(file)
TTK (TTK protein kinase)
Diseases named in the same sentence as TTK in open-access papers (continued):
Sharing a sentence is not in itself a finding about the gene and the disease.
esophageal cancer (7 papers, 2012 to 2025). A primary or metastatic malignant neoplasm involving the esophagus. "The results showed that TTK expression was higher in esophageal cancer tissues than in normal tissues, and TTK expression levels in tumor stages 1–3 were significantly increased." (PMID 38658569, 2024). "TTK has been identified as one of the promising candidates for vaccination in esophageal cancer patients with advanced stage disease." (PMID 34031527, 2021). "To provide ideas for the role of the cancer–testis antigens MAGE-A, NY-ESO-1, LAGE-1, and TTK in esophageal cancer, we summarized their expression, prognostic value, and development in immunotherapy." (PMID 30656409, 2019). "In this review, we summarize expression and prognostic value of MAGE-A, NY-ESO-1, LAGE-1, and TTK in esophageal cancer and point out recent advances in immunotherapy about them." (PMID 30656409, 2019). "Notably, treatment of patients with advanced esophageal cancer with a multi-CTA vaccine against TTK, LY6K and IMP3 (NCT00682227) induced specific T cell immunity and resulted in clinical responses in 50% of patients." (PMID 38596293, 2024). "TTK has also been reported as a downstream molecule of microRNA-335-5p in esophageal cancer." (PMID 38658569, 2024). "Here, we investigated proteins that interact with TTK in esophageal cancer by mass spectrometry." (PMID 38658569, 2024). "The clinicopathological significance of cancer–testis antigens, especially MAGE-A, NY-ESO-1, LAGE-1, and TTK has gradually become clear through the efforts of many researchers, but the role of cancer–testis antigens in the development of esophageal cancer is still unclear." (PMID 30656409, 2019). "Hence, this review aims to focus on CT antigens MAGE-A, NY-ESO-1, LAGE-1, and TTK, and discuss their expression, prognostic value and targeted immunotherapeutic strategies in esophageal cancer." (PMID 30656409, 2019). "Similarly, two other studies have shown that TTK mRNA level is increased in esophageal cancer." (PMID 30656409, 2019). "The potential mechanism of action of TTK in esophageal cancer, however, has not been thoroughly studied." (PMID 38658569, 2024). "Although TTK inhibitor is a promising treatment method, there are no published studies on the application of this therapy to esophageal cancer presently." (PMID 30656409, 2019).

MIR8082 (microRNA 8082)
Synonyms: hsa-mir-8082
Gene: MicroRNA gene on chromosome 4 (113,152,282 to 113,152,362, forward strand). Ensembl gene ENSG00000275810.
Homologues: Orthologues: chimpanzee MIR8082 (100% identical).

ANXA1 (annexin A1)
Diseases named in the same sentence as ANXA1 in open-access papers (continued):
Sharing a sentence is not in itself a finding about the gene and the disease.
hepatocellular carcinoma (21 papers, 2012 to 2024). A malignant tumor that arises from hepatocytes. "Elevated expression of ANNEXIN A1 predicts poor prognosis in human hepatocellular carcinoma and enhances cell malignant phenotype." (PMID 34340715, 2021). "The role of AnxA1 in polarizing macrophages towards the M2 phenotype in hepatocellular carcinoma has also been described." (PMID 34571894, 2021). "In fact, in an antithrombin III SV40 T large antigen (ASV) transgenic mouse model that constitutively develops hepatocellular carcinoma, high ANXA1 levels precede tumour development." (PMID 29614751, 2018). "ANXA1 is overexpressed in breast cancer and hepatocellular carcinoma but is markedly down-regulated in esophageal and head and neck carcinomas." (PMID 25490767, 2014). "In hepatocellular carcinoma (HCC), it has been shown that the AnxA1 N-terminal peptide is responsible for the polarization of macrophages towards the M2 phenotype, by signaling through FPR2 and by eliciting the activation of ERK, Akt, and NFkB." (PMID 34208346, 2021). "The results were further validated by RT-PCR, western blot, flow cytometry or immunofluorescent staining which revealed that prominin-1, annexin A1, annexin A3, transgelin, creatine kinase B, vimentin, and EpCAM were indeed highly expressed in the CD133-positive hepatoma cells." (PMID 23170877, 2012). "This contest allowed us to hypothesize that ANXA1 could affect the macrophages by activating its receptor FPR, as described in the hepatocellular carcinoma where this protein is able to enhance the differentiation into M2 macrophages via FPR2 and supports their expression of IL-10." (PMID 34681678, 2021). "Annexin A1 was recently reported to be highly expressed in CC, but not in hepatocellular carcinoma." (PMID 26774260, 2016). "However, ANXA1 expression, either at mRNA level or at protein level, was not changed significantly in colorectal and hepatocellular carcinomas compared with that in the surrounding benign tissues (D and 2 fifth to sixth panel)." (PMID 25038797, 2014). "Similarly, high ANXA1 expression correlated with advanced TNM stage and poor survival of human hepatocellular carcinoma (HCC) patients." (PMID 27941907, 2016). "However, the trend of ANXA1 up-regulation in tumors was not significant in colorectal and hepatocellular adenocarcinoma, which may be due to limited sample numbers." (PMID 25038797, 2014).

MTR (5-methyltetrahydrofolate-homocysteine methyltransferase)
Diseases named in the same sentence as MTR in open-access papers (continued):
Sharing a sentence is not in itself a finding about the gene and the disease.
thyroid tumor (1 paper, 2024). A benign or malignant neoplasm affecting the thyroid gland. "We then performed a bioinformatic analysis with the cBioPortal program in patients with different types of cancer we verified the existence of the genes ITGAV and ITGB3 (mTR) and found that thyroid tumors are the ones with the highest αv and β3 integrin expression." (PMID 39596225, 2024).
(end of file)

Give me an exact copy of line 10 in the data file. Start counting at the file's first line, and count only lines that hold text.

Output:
Diseases named in the same sentence as ANXA1 in open-access papers (continued):